Averill’s Herd of Horses
For roughly fifteen years we have pastured our horses in the Creston area of the Flathead Valley. We have been lucky enough to have Bob Borgan, a retired county welder and diesel mechanic watch after our stock while in his fields. Bob, retired for 10 years this summer from his county post, has run his families farm operation dating back almost 40 years, much of which was done in the evenings or on weekends. Today, Bob and his wife Louanne, a retired school teacher, enjoy their time growing hay during the summer months, (this is the hay we feed at the ranch) and during the winter and spring months watching over the horses everyone enjoys throughout the summer. Bob and Louanne have a few of their favorites in the herd like many of our guests. “Bob,” our big buckskin is Bob’s favorite horse as he once was owned by Bob and called “Buck”. Louanne on the other hand favors the miniatures, Melvin, Ron, Calamity and Jethro. She spends many mornings feeding them treats and sitting in a small pen petting them. This spring Bob was ecstatic when Laine found a team of Mules to add to the lodge herd. A self-proclaimed mule guy, Bob has found two new favorites, Rose and Violet.
Perhaps you are wondering why we don’t keep the herd on lodge property year around? The main reason being that our number one priority is to sustain a healthy and well-maintained herd of horses for our guests. As our season slows down towards the end of October, we begin to pull shoes and take the horses up to “The Hill” where most of our trail rides go. Our entire property line is fenced for pasturing the horses, however when we put upward of 100 animals on our mountainous property the grass does not last very long. When it comes time to start feeding hay as the snow falls and the grasses wilt, it is much easier and safer terrain out at Bob’s farm. Wintering the horses in a 20-acre pasture with trees for shelter, a heated water tank and fresh chopped hay everyday, our horses live the life in the winter.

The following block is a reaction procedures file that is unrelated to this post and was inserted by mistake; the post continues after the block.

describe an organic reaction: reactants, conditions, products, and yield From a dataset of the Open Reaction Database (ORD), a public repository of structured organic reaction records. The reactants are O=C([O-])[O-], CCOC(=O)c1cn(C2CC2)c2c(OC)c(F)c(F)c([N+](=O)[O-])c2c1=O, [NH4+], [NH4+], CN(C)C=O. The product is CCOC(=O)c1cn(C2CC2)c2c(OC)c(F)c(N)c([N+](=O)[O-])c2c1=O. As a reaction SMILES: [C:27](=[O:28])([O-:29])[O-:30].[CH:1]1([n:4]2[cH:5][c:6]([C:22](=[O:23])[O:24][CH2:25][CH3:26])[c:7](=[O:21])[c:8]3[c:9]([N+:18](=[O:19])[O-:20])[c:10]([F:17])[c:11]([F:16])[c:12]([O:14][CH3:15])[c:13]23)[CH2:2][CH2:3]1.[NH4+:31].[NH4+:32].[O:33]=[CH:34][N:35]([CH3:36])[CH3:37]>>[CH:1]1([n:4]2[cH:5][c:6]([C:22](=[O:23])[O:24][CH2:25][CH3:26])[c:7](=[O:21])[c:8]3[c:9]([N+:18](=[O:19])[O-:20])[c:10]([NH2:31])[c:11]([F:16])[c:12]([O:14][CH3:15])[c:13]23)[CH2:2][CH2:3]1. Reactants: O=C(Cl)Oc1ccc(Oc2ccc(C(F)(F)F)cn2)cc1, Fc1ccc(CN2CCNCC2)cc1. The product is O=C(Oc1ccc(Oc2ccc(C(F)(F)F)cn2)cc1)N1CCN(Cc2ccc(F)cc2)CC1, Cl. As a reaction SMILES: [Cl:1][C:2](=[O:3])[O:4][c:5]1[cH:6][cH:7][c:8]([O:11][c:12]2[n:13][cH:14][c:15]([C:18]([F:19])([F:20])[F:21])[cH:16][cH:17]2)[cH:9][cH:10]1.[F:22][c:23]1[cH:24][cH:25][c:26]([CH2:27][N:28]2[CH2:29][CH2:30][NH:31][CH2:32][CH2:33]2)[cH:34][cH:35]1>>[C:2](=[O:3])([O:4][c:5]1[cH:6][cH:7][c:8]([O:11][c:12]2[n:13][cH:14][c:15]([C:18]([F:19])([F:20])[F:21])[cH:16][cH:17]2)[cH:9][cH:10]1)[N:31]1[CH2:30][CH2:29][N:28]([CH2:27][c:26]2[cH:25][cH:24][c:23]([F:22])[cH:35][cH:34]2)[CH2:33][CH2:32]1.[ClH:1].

That is until spring hoof trimming comes along. During operating season we shoe our horses on a 6-8 week schedule to keep them balanced and prevent soreness. During the winter we go a little longer between calling the farrier as the shoes are pulled and the horses naturally wear down their hooves. Sometime during mid February to early March, we will catch all the horses at Bob’s and trim their hooves.
Spring has now sprung on us here at the ranch and Elizabeth and Garrett have returned for yet another season. This season these two southern characters are going to divide up the barn duties and look to expand on our offerings. This summer we look to take advantage of our expanding lesson program as well as some new trail ride options. The details will have to be kept under wraps and be a surprise when you arrive!
Spring projects are in full force right now as the fencing maze around the barn and pastures have changed their look a bit. The pastures behind the barn have finally received their rightful split rail wood fencing to match, while the fence running along the pond road has been replaced after 20 years in use. It didn’t stop there as the alley leading to the feed lot is all new wood fence as well and while we were at it, we just tackled restructuring the pastures with some new metal and wire fencing that should last for many generations of lodge horses to come!
A month or so ago, we found some new friends for the herd, Violet and Rose. They are our new sorrel Molly Mules. Drive, ride, or pack them and they are happy to serve. With the most genuine personalities in a four-legged friend, these two mules love their ears and chins scratched. In fact, do it long enough and they might just cave to using your shoulder as a headrest, don’t mind their heads they are rather large.
Last but surely not least. This season we are proud to finally serve the public a little more. We will be offering three different length daily trail rides, 1 hour, 2 hour and a 3 hour ride that will make it into our elk preserve. The shorter rides will experience our Overlook of Flathead Lake as well as some other familiar terrain to our guests. This program will run June through September and is structured to co-exist with the lodge barn riding program. With the rides limited to a max of 10-14 and leaving from our Cliff House Stable, we look forward to this new endeavor.